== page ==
Sodium bicarbonate (baking soda; NaHCO3) - Carbonate Hardness (KH) This is the best kept secret concerning Africans. All you will ever need to have a well buffered tank is sodium bicarbonate (commonly sold in the super market as baking soda). One tablespoon full of it per 150 liters will create a buffer with a pH approximately 8.1-8.5 depending on the starting pH of your tap water and the surface water movement. The stronger the water movement the higher the pH you will get. If you reduce the movement, more carbon dioxide from the air will stay dissolved therefore your pH will drop to 8.1-8.2. I have 6 internal filters (900 lt/h each) and two water pumps (2.300 Lt/h each) creating a very strong water movement so almost all carbon dioxide is released in the air again and my pH ranges from 8.4 (an hour or so after feeding time because of the extra dioxide from the filter bacteria) to 8.5 Since this chemical produces a buffer with the maximum capacity around 8.2 the pH will never drop under normal circumstances (this means provided partial changes are not neglected). This will bring your KH to 11-12.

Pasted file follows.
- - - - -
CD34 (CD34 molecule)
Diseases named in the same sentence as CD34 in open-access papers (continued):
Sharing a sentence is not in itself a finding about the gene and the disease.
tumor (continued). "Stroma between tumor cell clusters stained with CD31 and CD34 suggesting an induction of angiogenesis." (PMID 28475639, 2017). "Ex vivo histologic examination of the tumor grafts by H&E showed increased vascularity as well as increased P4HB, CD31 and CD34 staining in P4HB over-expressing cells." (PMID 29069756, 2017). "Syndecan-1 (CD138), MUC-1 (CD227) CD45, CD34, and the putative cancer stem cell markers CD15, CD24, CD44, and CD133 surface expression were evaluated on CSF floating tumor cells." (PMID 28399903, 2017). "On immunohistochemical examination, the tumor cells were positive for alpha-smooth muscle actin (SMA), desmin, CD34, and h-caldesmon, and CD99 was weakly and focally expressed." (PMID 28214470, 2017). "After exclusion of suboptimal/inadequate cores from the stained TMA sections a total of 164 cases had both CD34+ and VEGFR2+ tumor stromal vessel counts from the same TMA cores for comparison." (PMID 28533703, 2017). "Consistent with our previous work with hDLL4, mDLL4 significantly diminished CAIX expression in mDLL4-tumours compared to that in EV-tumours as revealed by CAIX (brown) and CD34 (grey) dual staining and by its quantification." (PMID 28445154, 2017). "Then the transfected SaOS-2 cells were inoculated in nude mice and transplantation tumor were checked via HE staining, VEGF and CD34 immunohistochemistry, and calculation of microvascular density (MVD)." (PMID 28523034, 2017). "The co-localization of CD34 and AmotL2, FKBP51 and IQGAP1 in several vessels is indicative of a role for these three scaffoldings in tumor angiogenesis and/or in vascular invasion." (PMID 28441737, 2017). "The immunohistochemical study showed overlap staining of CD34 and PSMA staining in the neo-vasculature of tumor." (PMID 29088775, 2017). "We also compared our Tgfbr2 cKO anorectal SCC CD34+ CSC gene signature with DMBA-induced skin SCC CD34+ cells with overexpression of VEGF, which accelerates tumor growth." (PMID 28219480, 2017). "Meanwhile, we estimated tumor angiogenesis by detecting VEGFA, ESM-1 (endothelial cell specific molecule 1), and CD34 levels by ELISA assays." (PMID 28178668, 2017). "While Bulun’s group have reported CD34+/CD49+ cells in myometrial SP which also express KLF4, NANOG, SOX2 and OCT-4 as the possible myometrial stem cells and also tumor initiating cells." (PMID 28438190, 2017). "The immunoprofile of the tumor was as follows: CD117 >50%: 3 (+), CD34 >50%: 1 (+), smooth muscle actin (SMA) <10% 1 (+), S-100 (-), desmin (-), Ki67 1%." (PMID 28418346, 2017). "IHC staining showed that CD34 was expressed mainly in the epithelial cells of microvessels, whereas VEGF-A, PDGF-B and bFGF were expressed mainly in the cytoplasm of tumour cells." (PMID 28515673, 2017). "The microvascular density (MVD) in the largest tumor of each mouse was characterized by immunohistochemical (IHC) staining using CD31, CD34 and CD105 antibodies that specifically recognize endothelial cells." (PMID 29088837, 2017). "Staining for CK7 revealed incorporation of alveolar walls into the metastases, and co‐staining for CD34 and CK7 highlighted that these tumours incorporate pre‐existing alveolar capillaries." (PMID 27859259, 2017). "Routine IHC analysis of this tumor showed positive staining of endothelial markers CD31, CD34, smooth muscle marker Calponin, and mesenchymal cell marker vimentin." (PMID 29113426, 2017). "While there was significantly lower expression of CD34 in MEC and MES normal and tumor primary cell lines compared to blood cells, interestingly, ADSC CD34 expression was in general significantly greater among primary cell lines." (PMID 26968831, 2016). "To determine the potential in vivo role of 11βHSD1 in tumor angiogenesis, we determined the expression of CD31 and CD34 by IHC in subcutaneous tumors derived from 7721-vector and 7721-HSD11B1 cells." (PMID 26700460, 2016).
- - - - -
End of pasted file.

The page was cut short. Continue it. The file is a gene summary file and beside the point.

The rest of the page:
Please consult the Carbonate Hardness table. In this table you will know what is the content in carbon dioxide for any given pH / KH combination. This table is important because it will show you which is the safe pH range for any given pH for your fish which will also make your live plants thrive. Please note that as much as 40 ppm of carbon dioxide have shown to be tolerated by the fish however, most authors do not accept values over 25 ppm. You will also note the true benefits of baking soda. In very high KH values you will see that addition of too much carbon dioxide doesn't alter the pH of your water significantly. This is very important because carbon dioxide is produced in your tank even if you do not inject it. Another observation is that at pH levels common for African cichlids (over 8.0) the actual content of carbon dioxide is very low. Practically, there is no carbon dioxide at any pH over 9.0
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Calcium carbonate (CaCO3) - General Harndness General Hardness (GH) is a measurement of the content of your tank water in Calcium carbonate. Calcium carbonate is slightly soluble in water and is mainly found in the more soluble calcium bicarbonate [Ca(HCO3)2] form. If you want to know how many grams of calcium carbonate equivalents are in your tank for any specific water volume you should consult the General Hardness Table. This table expresses volumes both in Liters and US gallons for your convenience
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Temperature See also the Temperature Conversion Table